Autumn Statement 2013: What can businesses expect?


As part of our preview of Autumn Statement 2013, David Bennett, tax partner at Moore and Smalley offers his thoughts on what government will do to help business.


As the UK economy starts to grow again, Mr Osborne will be counting on extra tax revenues to reduce the budget deficit. Big tax giveaways are therefore out of the question.


Osborne has already announced reductions in the main rate of corporation tax, from the current 23% to 21% in April 2014 and 20% in April 2015. The small company rate is 20% and likely to remain at that level, so that by April 2015, we can expect a single rate of tax. I expect him to keep to his plan.


Companies who have developed patented inventions now qualify for a lower rate of tax, virtually halving the tax due on qualifying profits. It was reported recently that the ‘Patent Box’ regime infringed EU rules, but in fact only a couple of minor tweaks will be needed to repair the damage. The scheme as a whole is expected to continue.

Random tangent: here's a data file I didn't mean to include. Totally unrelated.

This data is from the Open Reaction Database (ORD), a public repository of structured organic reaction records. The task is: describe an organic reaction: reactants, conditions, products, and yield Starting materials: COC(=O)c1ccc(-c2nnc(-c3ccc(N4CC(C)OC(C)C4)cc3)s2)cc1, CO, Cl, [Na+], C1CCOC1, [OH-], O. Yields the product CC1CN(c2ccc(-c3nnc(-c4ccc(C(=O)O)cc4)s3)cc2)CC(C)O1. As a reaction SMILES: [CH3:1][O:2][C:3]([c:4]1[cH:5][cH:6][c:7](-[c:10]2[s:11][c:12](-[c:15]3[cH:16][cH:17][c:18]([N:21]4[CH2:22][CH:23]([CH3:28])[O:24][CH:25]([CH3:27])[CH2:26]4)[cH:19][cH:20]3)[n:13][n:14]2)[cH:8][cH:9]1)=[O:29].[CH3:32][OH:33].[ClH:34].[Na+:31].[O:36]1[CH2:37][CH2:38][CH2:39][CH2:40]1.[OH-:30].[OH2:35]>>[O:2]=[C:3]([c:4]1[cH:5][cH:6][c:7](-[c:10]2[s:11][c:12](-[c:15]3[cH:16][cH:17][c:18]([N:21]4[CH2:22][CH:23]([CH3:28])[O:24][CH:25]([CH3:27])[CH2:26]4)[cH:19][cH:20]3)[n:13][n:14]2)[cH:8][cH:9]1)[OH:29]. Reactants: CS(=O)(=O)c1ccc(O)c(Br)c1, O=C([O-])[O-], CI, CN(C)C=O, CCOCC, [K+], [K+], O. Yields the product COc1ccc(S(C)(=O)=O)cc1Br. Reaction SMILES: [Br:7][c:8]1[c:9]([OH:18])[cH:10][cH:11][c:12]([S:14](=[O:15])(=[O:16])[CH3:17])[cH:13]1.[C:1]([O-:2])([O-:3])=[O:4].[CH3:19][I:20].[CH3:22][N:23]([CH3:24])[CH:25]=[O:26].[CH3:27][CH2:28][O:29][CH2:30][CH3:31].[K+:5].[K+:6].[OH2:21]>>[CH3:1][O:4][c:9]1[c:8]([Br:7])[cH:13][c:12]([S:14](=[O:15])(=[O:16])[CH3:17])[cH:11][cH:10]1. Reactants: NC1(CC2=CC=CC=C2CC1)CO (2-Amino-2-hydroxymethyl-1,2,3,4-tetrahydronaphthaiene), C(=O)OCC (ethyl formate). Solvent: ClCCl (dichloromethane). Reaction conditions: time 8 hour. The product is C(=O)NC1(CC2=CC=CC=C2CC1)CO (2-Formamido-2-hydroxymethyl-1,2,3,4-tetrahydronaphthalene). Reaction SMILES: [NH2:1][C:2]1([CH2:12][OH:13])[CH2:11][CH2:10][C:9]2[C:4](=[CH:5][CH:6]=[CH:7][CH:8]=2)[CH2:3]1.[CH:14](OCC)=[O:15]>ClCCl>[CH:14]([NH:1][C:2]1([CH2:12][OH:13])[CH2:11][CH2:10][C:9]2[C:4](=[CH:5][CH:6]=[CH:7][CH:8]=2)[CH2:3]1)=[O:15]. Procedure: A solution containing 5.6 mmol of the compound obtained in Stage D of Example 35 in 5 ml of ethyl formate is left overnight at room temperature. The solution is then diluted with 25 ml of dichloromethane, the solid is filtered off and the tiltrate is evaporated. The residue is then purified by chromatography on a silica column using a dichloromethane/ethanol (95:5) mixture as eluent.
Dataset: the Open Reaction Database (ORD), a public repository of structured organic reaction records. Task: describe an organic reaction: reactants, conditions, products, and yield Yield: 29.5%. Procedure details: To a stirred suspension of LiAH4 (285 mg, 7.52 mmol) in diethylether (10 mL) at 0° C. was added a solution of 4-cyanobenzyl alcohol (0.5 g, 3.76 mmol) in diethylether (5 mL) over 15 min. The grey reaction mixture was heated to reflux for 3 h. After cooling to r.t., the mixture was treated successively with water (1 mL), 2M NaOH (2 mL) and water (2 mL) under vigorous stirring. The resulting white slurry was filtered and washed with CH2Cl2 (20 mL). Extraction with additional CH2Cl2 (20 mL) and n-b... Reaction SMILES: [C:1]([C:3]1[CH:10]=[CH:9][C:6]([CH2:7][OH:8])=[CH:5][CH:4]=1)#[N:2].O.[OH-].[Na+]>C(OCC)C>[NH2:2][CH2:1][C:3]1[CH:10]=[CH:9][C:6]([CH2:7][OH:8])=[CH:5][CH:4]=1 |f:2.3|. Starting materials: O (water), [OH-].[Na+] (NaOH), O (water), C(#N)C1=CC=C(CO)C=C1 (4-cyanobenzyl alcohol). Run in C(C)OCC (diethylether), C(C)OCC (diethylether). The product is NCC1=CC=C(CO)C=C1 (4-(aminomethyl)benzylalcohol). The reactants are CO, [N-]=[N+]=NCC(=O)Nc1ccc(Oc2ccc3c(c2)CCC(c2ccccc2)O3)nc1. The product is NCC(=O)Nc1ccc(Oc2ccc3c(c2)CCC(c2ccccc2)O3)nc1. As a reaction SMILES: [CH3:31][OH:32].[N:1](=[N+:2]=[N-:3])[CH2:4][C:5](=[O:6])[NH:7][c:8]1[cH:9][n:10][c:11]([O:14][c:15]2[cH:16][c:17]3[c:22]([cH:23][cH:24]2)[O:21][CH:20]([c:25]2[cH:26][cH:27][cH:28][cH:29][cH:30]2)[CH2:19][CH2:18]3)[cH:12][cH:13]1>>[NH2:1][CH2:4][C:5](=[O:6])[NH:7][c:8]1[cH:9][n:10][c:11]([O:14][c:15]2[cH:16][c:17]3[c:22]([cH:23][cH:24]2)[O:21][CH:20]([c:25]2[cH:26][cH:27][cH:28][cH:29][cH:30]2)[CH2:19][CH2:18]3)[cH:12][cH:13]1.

Last year saw the introduction of a new type of employee share incentive scheme, offering shares exempt from CGT in exchange for giving up certain statutory rights. But as it currently stands, the scheme is somewhat unattractive, as the free shares carry an up front income tax charge. For the scheme to gain popularity, it will need an overhaul, and the sooner the better.


Osborne may seek to encourage employment, by increasing the ‘employment allowance’ announced last year. This currently offers an NIC saving of £2,000 to employers, starting in April 2014. A further increase, perhaps focused on SMEs, would be popular.


Tax simplification is a phrase often bandied about in Autumn Statements, but the efforts of the Office of Tax Simplification have been heavily outweighed by the reams of new legislation introduced by this government. Harmonising income tax and national insurance has been put on the ‘too difficult’ pile, but it would be nice if, for example, the meaning of ‘earnings’ was the same for income tax as for national insurance! The fact that it isn’t is an example of why our tax system is in dire need of reform.